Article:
Aromatherapy as an Adjuvant Treatment in Cancer Care – A Descriptive Systematic Review
AbstractClaims of benefits of aromatherapy for cancer patients include reduced anxiety levels and relief of emotional stress,
pain, muscular tension and fatigue. The objective of this paper is to provide an updated descriptive, systematic review of evidence
from pre-clinical and clinical trials assessing the benefits and safety of aromatherapy for cancer patients. Literature databases such
as Medline (via Ovid), the Cochrane database of systematic reviews, Cochrane Central were searched from their inception until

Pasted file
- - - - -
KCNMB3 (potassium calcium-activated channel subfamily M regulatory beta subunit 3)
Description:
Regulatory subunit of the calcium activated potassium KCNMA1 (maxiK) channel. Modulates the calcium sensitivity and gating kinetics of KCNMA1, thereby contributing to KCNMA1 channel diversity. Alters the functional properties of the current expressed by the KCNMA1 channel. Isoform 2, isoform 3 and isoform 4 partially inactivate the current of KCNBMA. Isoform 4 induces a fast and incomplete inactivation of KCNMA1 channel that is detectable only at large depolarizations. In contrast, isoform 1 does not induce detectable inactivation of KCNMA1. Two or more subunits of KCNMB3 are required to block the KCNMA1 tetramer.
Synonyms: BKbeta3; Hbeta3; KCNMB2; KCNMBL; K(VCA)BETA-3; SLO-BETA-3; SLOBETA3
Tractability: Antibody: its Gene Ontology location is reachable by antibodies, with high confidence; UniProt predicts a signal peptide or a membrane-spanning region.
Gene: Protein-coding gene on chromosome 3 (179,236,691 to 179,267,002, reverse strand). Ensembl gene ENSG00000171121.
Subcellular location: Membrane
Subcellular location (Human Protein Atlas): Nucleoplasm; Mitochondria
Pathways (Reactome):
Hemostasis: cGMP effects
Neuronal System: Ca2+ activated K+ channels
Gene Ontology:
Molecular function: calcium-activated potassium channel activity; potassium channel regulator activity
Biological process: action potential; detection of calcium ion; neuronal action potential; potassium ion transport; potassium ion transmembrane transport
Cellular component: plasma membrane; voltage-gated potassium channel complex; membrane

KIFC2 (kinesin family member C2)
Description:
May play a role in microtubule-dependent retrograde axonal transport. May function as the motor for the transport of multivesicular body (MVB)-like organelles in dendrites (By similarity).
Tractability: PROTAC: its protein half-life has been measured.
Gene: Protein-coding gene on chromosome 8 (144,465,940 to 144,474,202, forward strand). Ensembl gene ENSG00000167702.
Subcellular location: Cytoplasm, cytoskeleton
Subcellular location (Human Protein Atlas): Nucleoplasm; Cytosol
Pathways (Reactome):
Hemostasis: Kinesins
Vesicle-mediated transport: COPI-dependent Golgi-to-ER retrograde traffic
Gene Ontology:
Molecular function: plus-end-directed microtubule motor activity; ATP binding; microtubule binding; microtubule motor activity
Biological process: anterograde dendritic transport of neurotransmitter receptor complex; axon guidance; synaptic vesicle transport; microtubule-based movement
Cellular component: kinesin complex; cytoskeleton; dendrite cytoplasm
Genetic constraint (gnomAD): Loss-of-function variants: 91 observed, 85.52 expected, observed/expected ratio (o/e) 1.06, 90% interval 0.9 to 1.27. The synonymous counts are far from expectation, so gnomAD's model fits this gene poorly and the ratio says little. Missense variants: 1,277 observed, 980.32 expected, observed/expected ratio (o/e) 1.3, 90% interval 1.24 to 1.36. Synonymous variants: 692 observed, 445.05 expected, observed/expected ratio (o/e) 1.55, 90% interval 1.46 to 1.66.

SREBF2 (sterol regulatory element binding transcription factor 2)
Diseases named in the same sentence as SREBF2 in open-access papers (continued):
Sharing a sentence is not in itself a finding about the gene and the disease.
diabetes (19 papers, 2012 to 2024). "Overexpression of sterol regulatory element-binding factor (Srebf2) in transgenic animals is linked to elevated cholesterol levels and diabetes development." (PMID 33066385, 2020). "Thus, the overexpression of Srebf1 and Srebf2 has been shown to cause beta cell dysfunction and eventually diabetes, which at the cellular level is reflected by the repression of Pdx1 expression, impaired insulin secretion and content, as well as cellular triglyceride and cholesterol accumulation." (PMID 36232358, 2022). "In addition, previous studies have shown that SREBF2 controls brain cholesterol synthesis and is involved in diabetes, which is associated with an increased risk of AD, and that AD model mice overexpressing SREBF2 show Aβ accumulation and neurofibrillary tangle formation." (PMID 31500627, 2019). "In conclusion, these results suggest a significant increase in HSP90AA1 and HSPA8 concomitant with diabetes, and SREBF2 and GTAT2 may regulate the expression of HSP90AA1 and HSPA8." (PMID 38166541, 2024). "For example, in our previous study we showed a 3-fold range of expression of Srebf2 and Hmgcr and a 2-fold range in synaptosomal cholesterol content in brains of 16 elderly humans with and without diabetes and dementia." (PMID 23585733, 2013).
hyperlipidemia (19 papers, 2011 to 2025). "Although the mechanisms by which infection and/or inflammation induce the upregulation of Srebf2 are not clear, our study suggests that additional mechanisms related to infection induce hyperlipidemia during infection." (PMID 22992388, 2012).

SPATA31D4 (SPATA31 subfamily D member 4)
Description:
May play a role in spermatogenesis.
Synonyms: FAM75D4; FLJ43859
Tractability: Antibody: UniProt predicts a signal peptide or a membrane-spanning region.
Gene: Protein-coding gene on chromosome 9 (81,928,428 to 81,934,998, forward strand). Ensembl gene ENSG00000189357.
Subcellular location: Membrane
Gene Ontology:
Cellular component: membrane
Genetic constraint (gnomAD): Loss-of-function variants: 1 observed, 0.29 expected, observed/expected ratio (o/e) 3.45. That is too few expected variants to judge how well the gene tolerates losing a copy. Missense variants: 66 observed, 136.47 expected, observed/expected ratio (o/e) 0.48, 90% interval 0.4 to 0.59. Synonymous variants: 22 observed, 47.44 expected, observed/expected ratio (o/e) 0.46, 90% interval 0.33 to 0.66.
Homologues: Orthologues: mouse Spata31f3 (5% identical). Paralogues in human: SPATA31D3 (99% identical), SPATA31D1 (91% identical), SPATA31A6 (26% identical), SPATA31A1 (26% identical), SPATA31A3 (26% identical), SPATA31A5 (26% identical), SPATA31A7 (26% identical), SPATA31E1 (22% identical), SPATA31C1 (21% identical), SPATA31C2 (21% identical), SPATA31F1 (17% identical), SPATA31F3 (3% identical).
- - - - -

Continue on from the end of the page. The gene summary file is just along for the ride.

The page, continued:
October 2010. Only studies on cancer cells or cancer patients were included. There is no long lasting effect of aromatherapy massage, while short term improvements were reported for general well being, anxiety and depression up to 8 weeks after treatment. The reviewed studies indicate short-term effects of aromatherapy on depression, anxiety and overall wellbeing. Specifically, some clinical trials found an increase in patient-identified symptom relief, psychological wellbeing and improved sleep. Furthermore, some found a short-term improvement (up to 2 weeks after treatment) in anxiety and depression scores and better pain control. Although essential oils have generally shown minimal adverse effects, potential risks include ingesting large amounts (intentional misuse); local skin irritation, especially with prolonged skin contact; allergic contact dermatitis; and phototoxicity from reaction to sunlight (some oils). Repeated topical administration of lavender and tea tree oil was associated with reversible prepubertal gynecomastia.
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